With the news breaking that Iain M Banks had asked Ian MacLeod to carry on his culture series after he died (though whether Ian will take up that mantle is another matter), I started wondering about science fiction authors and the series they generated.
Apart from the Culture series, there’s Alastair Reynolds’ Revelation Space series, Isaac Asimov’s Foundation and Robot series, Larry Niven’s Ringworld series, Anne McCaffrey’s Talent and Dragons of Pern series, Arthur C Clarke’s Rama series, Frank Herbert’s Dune series and so the list goes on…
Most of these series have been written in sequence. Usually the first makes a big splash and the sequels are disappointing by comparison. I suspect it’s because in a lot of cases there are no really new ideas being added to the series for the second and subsequent novels. And again with a few exceptions, an author tends to major on one series only. It’s as if they have put everything into the one universe and stopped there.
But what makes a good series?
Well if you look at the list I’ve come up with, they’ve all got seriously new (at the time the first in the series was published) concepts.
So why have I got two series on the brew writing-wise?
Well one you all know about…
There is a fourth story not yet published (for good reason I hasten to add) called Space Blind. And of course the precursor to all these was Agents of Repair published in Jupiter issue 29.
But I’ve been recently working hard on another series. Well it turned out to be another series. It all started with a description of a moon, which grew into a novel, which I could not get any agents or publishers interested in. [That’s not strictly true, but you wouldn’t believe me if I told you…].
Anyway, I had a Eureka / lightbulb moment and decided I would rewrite that novel. But to gain confidence that what I was thinking of would work, I wrote a lead in novelette with a completely new lead character.
Then I had an idea for a standalone short story and looked round for a character… and that lead character fitted perfectly into the part. Two stories, same lead character… this is starting to look like novel to me – a precursor to the one I’m writing.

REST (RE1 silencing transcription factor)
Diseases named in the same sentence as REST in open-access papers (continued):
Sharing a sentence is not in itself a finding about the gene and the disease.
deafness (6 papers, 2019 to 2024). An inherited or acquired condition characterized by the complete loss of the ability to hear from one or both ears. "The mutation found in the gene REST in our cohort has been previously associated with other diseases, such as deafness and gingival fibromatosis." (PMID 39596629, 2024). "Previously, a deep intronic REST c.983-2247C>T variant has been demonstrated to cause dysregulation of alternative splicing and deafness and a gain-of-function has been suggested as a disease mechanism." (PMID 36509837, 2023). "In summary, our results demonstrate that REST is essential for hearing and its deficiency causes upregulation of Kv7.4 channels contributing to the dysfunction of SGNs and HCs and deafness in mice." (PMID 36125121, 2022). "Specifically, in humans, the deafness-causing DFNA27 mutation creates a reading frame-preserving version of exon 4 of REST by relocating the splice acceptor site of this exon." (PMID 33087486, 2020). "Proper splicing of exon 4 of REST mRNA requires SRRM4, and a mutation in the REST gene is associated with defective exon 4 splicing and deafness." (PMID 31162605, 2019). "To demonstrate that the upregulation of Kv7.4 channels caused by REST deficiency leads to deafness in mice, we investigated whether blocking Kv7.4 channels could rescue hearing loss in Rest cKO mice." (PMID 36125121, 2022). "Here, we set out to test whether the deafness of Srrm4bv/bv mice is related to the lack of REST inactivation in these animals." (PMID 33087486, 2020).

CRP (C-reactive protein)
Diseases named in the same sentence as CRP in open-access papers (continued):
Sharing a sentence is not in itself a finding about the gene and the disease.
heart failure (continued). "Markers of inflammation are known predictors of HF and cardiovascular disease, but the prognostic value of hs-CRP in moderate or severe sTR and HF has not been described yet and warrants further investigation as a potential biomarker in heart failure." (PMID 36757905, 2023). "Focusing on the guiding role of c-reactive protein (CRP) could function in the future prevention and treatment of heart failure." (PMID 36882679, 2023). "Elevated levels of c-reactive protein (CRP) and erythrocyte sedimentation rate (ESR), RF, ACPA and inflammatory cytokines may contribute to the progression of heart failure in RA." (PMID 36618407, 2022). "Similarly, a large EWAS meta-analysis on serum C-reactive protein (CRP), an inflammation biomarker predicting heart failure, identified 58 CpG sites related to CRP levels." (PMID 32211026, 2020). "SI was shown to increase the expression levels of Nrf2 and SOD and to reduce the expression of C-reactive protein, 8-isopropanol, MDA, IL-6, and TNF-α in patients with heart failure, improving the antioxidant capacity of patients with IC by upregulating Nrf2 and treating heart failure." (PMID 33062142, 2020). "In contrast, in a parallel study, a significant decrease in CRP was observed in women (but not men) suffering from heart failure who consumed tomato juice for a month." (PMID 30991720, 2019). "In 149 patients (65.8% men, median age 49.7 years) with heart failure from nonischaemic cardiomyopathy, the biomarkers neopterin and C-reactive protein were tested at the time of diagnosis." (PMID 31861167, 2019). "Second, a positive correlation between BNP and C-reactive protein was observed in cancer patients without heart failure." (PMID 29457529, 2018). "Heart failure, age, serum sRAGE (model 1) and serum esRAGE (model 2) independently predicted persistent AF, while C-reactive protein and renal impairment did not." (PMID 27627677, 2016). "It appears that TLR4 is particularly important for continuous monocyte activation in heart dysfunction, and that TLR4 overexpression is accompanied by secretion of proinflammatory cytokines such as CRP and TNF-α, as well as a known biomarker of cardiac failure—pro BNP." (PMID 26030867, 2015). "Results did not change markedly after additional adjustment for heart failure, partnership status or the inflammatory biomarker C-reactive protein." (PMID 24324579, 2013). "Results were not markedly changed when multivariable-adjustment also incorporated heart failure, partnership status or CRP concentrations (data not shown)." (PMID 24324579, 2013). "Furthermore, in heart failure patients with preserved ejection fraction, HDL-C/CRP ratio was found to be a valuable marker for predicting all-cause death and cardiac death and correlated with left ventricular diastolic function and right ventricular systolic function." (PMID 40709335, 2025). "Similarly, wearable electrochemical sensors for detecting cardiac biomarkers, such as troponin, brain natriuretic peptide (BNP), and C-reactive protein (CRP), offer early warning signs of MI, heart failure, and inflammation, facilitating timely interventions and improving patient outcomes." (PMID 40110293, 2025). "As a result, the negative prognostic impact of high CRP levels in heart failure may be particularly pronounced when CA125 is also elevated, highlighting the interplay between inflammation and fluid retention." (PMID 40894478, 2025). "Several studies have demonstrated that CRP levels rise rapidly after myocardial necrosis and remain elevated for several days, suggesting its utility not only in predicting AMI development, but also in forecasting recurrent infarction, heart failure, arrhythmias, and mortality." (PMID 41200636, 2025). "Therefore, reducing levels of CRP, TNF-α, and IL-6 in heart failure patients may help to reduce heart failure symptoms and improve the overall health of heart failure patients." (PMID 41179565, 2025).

So now I have three novels to write –
- C.A.T. (and his nine lives… excuse while a chortle at my own pun — but the stories above all happen before the novel starts – now you know where Space Blind is heading)
- Combining the two precursor stories into a new novel (the novelette left a nice loose end for me to carry on writing the novel, into which I could fit that short story)
- Rewriting my old novel.
Obviously novels (2) and (3) are the start of a series, and C.A.T. can easily be developed into a series.
For reasons too convoluted to go into, the first quarter of the novel I’m rewriting is effectively being written from scratch… a whole eight chapters.
Now here’s the thing… I know the first chapter is good given the comments I’ve had from a couple of friends. The second chapter is better than the first, and crazily enough I’m now only half way through the first draft of the third chapter and I already know it’s better than the second.
What’s going on here? This novel rewrite is getting better and better. I also know that when it comes to writing the chapters for the second quarter, I’ll be using the best chapters from the old novel (some of which got me shortlisted for the Janklow and Nesbit prize).
I’m seriously scared I might have something really wonderful and inspiring on my hands. And it’s certainly a novel I don’t want to spoil by rushing it. Even so, I’m sure as heck excited by it.